What's the salary of a CCNA holder

Hello,

I want to know what's the salary of a CCNA Holder in the United States, like in New York, Maryland & Delaware, the average anyway.

Thank yo
david875Asked:
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BLEEPINGNETWORKCommented:
I really depends on the company, size and or lvl of resposability, and the over all job market. the guys in my office make around 120k
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MikeKaneCommented:
What state are you in?    We make about 60% of that in SouthEast US....  
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david875Author Commented:
I'm going to move to Delaware but if i find a good salary in New York i'll move on so.

What do you mean with 60% ?? I need salary numbers in dollars, how much does a CCNA holder make a month based on your experience.
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SouljaCommented:
Too many factors to just throw a number out there. Depends on the company, location, your experience, what you negotiate, type of CCNA, ect, etc. Here Michigan, CCNA don't make crap, unless you have a CCNA Wireless or Voice, which are in more demand at the moment. In R&S, you need to have at least a CCNP to start seeing some real money, but experience is a huge factor also. I am making CCIE money though I only have a CCNP, but I have the experience to back it up.
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david875Author Commented:
ok, i'm a fresh CCNA, how much is the "don't make crap" ??
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SouljaCommented:
35 - 50k
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david875Author Commented:
it means, 2900 to 3000 a month? how about a new CCNP salary?
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SouljaCommented:
Depends, a new Ccnp can have many years of experience and knowledge,  but just be getting the certification.  I would guess 50 - 85k. More in some cases.
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david875Author Commented:
ok i see, i wanna others experts' opinion
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Don JohnstonInstructorCommented:
A certification such as CCNA or CCNP is pretty much useless for salary determination purposes.  A cert at this level will not do much more than get you past HR. At that point, the real determination of ability is made.

That said, 30K - 100K is a range.
 
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MikeKaneCommented:
I meant 60% of what the 1st person posted.   We see about 60K-65K in the SE.   But that comes with lots of experience.     A paper CCNA, maybe 45-50K to start.  

Most of the time, you'll find placement agencies that want to contract you out instead of full time employment.  


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david875Author Commented:
@MikeKane:
Most of the time, you'll find placement agencies that want to contract you out instead of full time employment.  

Please can you explain me this, sounds interessting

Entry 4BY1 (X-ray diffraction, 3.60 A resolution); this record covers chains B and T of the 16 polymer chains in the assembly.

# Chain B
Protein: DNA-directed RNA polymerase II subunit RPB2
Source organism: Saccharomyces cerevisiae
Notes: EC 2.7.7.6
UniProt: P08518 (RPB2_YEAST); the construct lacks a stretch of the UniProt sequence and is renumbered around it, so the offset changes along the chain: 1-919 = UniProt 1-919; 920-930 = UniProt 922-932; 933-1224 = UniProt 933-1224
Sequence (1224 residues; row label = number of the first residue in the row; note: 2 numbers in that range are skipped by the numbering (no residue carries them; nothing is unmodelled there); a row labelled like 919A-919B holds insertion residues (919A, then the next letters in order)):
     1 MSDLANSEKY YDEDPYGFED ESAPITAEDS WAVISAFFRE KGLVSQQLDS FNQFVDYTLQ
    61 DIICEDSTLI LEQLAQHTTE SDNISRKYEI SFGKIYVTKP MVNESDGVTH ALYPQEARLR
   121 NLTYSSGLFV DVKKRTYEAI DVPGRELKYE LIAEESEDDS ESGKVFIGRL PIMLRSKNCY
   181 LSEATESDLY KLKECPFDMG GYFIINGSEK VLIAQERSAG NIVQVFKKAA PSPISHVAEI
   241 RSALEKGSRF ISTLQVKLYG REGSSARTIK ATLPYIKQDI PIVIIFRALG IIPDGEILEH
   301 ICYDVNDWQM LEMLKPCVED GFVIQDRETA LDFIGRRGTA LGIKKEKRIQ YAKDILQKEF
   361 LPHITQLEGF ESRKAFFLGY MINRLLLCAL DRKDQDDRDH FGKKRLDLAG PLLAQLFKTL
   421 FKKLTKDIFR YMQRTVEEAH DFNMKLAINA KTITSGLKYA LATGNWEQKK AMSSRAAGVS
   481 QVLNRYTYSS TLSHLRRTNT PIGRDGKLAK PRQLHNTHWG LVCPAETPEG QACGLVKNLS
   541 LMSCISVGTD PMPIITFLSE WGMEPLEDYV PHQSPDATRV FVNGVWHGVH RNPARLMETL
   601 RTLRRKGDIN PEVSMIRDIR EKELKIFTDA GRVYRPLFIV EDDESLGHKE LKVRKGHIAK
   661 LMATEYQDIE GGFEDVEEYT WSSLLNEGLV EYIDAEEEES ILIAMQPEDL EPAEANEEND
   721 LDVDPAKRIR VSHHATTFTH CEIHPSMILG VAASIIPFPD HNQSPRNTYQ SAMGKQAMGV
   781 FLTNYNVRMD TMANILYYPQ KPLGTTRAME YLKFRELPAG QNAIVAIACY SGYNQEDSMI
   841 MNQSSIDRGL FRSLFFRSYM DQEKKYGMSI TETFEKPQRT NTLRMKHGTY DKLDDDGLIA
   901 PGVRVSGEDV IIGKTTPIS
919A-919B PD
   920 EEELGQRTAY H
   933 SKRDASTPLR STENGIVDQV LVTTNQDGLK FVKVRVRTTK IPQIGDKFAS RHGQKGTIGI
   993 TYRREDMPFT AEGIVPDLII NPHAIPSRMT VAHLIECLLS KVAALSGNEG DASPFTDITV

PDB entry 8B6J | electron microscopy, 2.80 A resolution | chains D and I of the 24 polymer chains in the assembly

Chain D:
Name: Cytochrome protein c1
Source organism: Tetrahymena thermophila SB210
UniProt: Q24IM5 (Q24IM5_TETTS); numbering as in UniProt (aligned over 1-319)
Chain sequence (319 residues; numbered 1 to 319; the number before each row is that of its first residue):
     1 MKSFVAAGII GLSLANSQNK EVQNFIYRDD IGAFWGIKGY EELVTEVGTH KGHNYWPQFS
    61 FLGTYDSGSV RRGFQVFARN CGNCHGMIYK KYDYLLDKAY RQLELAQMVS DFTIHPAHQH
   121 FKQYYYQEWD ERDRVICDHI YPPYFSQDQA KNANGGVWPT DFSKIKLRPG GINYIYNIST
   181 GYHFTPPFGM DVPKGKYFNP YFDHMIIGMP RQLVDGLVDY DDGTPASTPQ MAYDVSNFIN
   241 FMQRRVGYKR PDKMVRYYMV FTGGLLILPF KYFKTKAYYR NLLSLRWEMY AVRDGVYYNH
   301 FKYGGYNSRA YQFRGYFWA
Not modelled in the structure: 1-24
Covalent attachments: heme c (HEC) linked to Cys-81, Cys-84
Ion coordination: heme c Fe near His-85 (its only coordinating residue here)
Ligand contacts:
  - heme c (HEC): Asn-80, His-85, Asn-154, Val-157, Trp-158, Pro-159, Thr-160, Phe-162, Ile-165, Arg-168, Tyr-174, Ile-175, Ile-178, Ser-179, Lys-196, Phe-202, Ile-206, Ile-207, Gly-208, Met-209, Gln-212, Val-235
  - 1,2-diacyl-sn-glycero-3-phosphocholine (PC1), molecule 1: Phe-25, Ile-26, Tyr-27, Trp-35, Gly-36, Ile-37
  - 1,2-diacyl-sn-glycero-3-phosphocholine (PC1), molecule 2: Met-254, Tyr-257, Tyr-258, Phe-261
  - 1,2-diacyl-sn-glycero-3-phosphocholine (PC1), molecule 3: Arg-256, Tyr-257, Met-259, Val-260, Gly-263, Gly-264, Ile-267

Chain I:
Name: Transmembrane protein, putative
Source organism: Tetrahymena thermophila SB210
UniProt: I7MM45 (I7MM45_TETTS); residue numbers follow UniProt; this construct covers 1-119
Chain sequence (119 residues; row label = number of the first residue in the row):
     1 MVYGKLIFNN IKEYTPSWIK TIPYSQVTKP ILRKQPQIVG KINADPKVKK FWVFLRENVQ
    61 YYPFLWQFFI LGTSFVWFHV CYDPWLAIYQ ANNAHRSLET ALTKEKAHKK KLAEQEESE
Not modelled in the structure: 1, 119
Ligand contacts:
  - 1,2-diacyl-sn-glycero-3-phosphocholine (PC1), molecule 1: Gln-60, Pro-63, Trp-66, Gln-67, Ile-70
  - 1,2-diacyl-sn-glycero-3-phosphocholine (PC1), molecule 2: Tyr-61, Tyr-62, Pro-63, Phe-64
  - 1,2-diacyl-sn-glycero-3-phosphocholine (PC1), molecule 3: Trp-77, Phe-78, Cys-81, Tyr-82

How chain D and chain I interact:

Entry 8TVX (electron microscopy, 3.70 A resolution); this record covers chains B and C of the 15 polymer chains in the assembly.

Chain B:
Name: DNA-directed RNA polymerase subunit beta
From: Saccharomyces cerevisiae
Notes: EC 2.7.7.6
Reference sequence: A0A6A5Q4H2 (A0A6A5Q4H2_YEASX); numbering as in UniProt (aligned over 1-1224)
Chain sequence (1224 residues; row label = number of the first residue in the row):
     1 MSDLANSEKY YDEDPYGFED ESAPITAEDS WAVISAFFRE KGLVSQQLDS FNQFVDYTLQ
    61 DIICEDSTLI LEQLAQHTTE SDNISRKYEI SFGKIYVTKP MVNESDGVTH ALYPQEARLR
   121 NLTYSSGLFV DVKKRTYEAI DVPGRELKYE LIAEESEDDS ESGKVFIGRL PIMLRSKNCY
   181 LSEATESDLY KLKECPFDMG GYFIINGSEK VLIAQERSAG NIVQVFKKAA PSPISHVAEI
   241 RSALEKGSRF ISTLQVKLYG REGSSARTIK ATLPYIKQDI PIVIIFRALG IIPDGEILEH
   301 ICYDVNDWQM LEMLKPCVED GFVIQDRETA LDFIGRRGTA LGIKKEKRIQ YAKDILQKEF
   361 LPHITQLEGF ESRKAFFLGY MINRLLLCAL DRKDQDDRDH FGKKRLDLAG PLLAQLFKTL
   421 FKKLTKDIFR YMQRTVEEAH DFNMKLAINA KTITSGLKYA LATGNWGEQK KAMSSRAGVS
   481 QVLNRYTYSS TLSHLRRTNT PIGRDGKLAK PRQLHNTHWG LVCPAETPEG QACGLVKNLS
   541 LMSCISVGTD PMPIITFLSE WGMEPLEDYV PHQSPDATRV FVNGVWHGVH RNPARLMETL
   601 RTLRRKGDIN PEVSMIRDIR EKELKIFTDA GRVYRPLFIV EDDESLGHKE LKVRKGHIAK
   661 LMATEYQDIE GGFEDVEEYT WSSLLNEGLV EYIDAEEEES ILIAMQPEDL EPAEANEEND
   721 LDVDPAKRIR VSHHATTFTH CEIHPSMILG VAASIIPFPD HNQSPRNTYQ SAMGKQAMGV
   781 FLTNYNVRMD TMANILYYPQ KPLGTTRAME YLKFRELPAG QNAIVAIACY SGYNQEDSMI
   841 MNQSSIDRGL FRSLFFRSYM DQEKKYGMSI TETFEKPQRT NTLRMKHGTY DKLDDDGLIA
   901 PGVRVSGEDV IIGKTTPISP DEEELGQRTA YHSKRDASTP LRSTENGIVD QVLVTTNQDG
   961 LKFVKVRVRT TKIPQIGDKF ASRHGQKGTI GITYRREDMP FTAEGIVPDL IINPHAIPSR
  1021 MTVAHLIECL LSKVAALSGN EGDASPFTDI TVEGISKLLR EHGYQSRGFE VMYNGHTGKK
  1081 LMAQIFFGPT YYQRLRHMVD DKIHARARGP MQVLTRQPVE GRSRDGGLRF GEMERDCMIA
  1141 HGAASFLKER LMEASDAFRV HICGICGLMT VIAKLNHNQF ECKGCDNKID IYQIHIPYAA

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MikeKaneCommented:
If you've ever tried monster or careerbuilders, those sites are 80% of the ads for I.T. are recruiters trying to get your info in their databases.   Many times, companies only need tech help for a few months for a conversion, implementation, whatever.   Recruiters and Temp agencies will try to corner the market for these jobs by offering the candidates for the specific positions.   It's in their best interest to have as many people in their lists as possible.    I personally find it annoying that they flood the job sites with fake ads just to get you to fill out the forms, but whatever.  

Contract work is probably easier to get.    Companies don't have to pay payroll tax or provide benefits to contract workers.    For short term help, its cheaper for the company.   The upside is you can usually charge more for contract work.   The downside, its not permanent or steady work, and no benefits, no company heath ins. etc...    

With an agency, you can usually get some benefits through the agency, like health care, but you are an employee of the agency.  They get the contract and you get a check.   You end up not getting as much money, but get some purchasable benefits.   But you do get the potential for more work this way since agancies are called more often than headhunters.  


I've never gone the contract route too much.  I prefer a steady paycheck even though I don't earn as much as I could.  
 
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WissamSenior Network EngineerCommented:
I Know a CCNA person getting more than other CCIE's, the certificate is not the only thing that the salary would range for. Experience does reflect it more.
I beleive the best thing you do is to search job calculators that would give you an idea about the range in the corresponding state
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SouljaCommented:
@wpharoan

While your case may be true, I am sure it's a rare case at that. I bet this person has been with the same company for many years and just worked his way up the salary ladder. I am sure he would not be able to walk into another company demanding CCIE pay.
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david875Author Commented:
I agree with @Soulja, it might to happen that this person worked for the company for a longtime and he got experience that allow him to get a good salary, but as @Soulja said i don't expect him to get paid more than a CCNA holder if he come and apply for a position in my company for exemple.